604-275-9463 info@grapes2wine.ca
Wine Tasting - Food Pairing


Now that you know how to plan a wine tasting event, let’s make some food pairing decisions. In our last blog post, we covered some simple pairings that you can have your guests bring. Let’s dig a little deeper into matching food with wine.


Pairing Rules

You’ve probably heard that you should drink red wine with meat and white wine with seafood. Let’s throw out the rule book and take a whole new approach to wine tasting and food pairing. Instead, we’re going to balance the wine with the food. For example, a light-bodied wine needs to be balanced with a lighter fare. Similarly, a full-bodied wine needs to be balanced with a richer and heartier fare.

The winemaker will already have gone to great pains to balance the wine. It’s up to you to balance the food so that every sip will be just as the winemaker intended.

Also, we can’t rule out personal preferences. Every person is made up of a different chemistry so one person’s experience may be very different from another person’s.


The Initial Taste

First, taste the wine using the seven S’s – See, Swirl, Smell, Sip, Slurp, Savour and Spit. Be sure to make notes about your experience.


The Initial Pairing

Let’s say your wine and foodie friends have brought a baguette, rice crackers, mini croissants and sea salted corn chips. For the next taste, sip some wine, have a bite of a rice cracker and take another sip. Determine if the cracker made any difference to the taste of the wine. Then try a bite of mini croissant and take another sip. Because of the fat content in the croissant, guests may experience a difference in how the wine tastes. This is because some of the characteristics in the wine will be magnified.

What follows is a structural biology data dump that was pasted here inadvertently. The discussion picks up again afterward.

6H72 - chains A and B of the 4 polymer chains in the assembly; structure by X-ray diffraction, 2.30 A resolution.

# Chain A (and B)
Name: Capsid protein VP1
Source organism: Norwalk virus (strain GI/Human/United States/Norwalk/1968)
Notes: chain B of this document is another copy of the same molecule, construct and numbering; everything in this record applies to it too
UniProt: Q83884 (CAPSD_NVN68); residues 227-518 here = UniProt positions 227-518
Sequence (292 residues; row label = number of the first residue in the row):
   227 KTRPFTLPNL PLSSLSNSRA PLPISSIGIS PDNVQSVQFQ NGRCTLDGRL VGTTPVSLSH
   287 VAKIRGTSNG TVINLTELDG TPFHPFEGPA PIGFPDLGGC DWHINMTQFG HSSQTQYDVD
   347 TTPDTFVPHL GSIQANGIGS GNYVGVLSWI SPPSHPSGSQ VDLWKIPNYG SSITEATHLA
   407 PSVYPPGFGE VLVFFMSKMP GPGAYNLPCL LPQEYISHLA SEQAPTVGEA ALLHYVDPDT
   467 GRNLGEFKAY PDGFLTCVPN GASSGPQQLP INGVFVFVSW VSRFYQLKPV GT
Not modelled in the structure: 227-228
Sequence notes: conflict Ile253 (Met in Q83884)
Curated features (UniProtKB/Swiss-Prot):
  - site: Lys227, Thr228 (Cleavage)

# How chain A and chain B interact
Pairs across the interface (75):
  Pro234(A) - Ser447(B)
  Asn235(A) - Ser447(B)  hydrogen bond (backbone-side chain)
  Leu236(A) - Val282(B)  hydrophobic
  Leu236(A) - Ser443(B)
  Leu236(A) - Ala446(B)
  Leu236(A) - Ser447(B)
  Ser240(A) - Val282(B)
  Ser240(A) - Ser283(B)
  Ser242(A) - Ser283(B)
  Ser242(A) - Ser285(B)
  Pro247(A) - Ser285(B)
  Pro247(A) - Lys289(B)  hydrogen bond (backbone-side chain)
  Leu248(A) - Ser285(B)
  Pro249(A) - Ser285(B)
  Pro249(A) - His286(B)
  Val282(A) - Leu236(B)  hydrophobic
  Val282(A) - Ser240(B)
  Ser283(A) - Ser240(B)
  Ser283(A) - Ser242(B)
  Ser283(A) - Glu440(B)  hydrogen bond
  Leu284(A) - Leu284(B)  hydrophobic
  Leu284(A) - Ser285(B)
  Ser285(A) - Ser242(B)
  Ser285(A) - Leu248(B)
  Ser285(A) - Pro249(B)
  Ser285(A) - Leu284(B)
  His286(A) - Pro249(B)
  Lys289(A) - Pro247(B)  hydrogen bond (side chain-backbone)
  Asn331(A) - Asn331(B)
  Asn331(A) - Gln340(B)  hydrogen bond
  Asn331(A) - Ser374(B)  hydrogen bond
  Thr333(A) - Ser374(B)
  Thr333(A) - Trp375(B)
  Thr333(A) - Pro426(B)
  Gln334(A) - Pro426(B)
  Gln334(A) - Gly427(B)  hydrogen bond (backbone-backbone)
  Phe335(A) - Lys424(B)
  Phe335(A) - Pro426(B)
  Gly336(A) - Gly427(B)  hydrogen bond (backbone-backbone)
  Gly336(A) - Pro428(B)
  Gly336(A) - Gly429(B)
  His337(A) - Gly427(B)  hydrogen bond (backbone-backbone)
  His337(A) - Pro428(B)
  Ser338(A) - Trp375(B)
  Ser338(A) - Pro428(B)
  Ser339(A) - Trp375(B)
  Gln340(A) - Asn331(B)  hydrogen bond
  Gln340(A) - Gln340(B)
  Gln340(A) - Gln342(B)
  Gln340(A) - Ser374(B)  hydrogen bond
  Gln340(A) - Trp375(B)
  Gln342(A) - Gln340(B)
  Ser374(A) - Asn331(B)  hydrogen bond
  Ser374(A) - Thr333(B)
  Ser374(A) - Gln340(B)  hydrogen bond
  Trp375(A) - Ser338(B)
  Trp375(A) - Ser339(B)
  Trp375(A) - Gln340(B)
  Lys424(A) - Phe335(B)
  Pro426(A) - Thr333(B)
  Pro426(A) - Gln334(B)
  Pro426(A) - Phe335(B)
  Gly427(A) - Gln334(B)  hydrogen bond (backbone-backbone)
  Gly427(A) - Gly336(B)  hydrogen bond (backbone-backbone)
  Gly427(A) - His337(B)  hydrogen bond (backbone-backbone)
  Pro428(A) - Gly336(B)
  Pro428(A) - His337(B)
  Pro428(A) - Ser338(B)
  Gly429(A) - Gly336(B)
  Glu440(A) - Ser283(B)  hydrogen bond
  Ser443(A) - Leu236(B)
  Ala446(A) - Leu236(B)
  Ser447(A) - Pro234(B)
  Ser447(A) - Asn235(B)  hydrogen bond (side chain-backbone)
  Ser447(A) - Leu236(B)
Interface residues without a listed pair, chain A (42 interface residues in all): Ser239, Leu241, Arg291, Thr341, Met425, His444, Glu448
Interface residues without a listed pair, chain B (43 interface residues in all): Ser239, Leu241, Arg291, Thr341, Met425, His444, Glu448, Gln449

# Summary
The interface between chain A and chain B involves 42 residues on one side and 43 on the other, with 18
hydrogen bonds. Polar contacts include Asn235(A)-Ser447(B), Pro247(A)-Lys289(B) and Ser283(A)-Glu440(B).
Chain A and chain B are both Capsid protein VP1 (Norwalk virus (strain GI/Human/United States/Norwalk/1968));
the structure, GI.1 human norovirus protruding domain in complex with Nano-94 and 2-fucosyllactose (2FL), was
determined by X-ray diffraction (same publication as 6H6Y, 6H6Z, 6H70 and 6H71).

When tasting other wines, experiment with a different combination. For example, salted corn chips and then a baguette with a cheeses spread.

It’s time to make some more notes.


More Substantial Pairings

Next, you can offer more substantial pairings to have with the wine. At a brunch or if you’re not that into cooking, you might want to serve cold foods. For example, pasta salads, cold cuts, cheeses and sushi.

For a dinner and if you love to cook, then by all means, create more substantial pairings. For example, Beef Bourguignon, Poached Salmon, Roast Duck or Vegetarian Ragu Pasta.

As long as the food is in balance, the wine should taste the way the winemaker intended.


Balance of Tastes in the Food

A good balance of tastes in the food means any one of sweet, sour, salty, bitter and umami isn’t too high. Unbalanced food can throw off the balance of a wine. If the food is in balance, any wine can be enjoyed with it. For food to be balanced, the sweet and umami need to be balanced by salt and acidic tastes.

Foods that are high in sweetness or umami can make a wine taste stronger. It can make the tannins in red wine more astringent or bitter. In other words it increases the sensation of alcohol burn and at the same time, suppresses the lovely fruit flavours in the wine. Foods that are too high in salt and acidity can have the same effect.

The point is, you want to make every bite and every sip enjoyable.


Sharing Experiences

Make sure you get people talking about their own unique experiences with each wine. The same goes for the food. That’s why there’s no right or wrong opinion about the wines or the food. Also, make sure everyone is making notes along the way.



We hope you’re enjoying our new blog series on wine tasting and that what you’ve learned has you intrigued to know more. What more is there to learn? Next month, we’ll give you some ideas about how to carry on the tradition.

Photo by Pavel Danilyuk on Pexels